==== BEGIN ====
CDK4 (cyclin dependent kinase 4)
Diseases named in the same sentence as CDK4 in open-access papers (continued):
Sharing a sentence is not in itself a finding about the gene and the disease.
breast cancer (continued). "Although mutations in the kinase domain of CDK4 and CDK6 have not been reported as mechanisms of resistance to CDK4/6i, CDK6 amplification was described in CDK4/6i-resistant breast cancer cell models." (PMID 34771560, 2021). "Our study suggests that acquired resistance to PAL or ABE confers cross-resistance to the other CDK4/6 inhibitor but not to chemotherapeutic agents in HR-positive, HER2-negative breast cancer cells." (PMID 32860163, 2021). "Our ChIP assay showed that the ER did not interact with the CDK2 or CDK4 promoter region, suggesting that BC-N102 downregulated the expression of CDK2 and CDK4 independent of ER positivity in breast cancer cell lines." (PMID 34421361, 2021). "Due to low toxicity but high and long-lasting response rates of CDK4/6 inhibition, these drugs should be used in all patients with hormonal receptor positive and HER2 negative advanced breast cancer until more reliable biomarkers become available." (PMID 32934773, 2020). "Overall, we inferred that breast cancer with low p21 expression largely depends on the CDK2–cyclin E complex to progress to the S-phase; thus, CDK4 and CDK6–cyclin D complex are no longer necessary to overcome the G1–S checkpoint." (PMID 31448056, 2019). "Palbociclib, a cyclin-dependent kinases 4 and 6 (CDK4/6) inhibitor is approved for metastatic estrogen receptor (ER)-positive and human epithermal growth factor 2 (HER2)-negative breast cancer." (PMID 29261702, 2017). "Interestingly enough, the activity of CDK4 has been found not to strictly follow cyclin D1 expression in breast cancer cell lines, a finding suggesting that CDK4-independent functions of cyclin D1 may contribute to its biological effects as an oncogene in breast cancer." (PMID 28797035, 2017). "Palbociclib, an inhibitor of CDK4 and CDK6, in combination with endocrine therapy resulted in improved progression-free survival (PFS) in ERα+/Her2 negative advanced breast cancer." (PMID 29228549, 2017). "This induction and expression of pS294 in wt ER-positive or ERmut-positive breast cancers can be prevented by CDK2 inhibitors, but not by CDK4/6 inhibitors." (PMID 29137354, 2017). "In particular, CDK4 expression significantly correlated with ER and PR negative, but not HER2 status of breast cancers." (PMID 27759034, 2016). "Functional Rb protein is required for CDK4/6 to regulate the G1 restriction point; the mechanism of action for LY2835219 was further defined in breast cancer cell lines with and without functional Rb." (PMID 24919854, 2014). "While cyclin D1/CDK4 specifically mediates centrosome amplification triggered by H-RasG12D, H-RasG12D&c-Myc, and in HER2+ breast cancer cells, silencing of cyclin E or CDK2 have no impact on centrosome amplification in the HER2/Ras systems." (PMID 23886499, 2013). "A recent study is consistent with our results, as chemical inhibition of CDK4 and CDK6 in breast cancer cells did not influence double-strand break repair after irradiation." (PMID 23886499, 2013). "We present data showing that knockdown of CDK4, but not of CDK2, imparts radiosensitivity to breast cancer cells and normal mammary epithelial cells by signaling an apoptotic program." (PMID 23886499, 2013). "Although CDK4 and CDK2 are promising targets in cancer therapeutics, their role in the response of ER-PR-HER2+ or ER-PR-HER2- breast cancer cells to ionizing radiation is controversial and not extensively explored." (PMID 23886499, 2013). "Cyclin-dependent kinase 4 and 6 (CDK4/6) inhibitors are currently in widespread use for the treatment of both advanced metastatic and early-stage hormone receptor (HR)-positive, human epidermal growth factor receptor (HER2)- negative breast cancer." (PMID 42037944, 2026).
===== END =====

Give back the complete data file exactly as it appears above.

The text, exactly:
CDK4 (cyclin dependent kinase 4)
Diseases named in the same sentence as CDK4 in open-access papers (continued):
Sharing a sentence is not in itself a finding about the gene and the disease.
breast cancer (continued). "Although mutations in the kinase domain of CDK4 and CDK6 have not been reported as mechanisms of resistance to CDK4/6i, CDK6 amplification was described in CDK4/6i-resistant breast cancer cell models." (PMID 34771560, 2021). "Our study suggests that acquired resistance to PAL or ABE confers cross-resistance to the other CDK4/6 inhibitor but not to chemotherapeutic agents in HR-positive, HER2-negative breast cancer cells." (PMID 32860163, 2021). "Our ChIP assay showed that the ER did not interact with the CDK2 or CDK4 promoter region, suggesting that BC-N102 downregulated the expression of CDK2 and CDK4 independent of ER positivity in breast cancer cell lines." (PMID 34421361, 2021). "Due to low toxicity but high and long-lasting response rates of CDK4/6 inhibition, these drugs should be used in all patients with hormonal receptor positive and HER2 negative advanced breast cancer until more reliable biomarkers become available." (PMID 32934773, 2020). "Overall, we inferred that breast cancer with low p21 expression largely depends on the CDK2–cyclin E complex to progress to the S-phase; thus, CDK4 and CDK6–cyclin D complex are no longer necessary to overcome the G1–S checkpoint." (PMID 31448056, 2019). "Palbociclib, a cyclin-dependent kinases 4 and 6 (CDK4/6) inhibitor is approved for metastatic estrogen receptor (ER)-positive and human epithermal growth factor 2 (HER2)-negative breast cancer." (PMID 29261702, 2017). "Interestingly enough, the activity of CDK4 has been found not to strictly follow cyclin D1 expression in breast cancer cell lines, a finding suggesting that CDK4-independent functions of cyclin D1 may contribute to its biological effects as an oncogene in breast cancer." (PMID 28797035, 2017). "Palbociclib, an inhibitor of CDK4 and CDK6, in combination with endocrine therapy resulted in improved progression-free survival (PFS) in ERα+/Her2 negative advanced breast cancer." (PMID 29228549, 2017). "This induction and expression of pS294 in wt ER-positive or ERmut-positive breast cancers can be prevented by CDK2 inhibitors, but not by CDK4/6 inhibitors." (PMID 29137354, 2017). "In particular, CDK4 expression significantly correlated with ER and PR negative, but not HER2 status of breast cancers." (PMID 27759034, 2016). "Functional Rb protein is required for CDK4/6 to regulate the G1 restriction point; the mechanism of action for LY2835219 was further defined in breast cancer cell lines with and without functional Rb." (PMID 24919854, 2014). "While cyclin D1/CDK4 specifically mediates centrosome amplification triggered by H-RasG12D, H-RasG12D&c-Myc, and in HER2+ breast cancer cells, silencing of cyclin E or CDK2 have no impact on centrosome amplification in the HER2/Ras systems." (PMID 23886499, 2013). "A recent study is consistent with our results, as chemical inhibition of CDK4 and CDK6 in breast cancer cells did not influence double-strand break repair after irradiation." (PMID 23886499, 2013). "We present data showing that knockdown of CDK4, but not of CDK2, imparts radiosensitivity to breast cancer cells and normal mammary epithelial cells by signaling an apoptotic program." (PMID 23886499, 2013). "Although CDK4 and CDK2 are promising targets in cancer therapeutics, their role in the response of ER-PR-HER2+ or ER-PR-HER2- breast cancer cells to ionizing radiation is controversial and not extensively explored." (PMID 23886499, 2013). "Cyclin-dependent kinase 4 and 6 (CDK4/6) inhibitors are currently in widespread use for the treatment of both advanced metastatic and early-stage hormone receptor (HR)-positive, human epidermal growth factor receptor (HER2)- negative breast cancer." (PMID 42037944, 2026).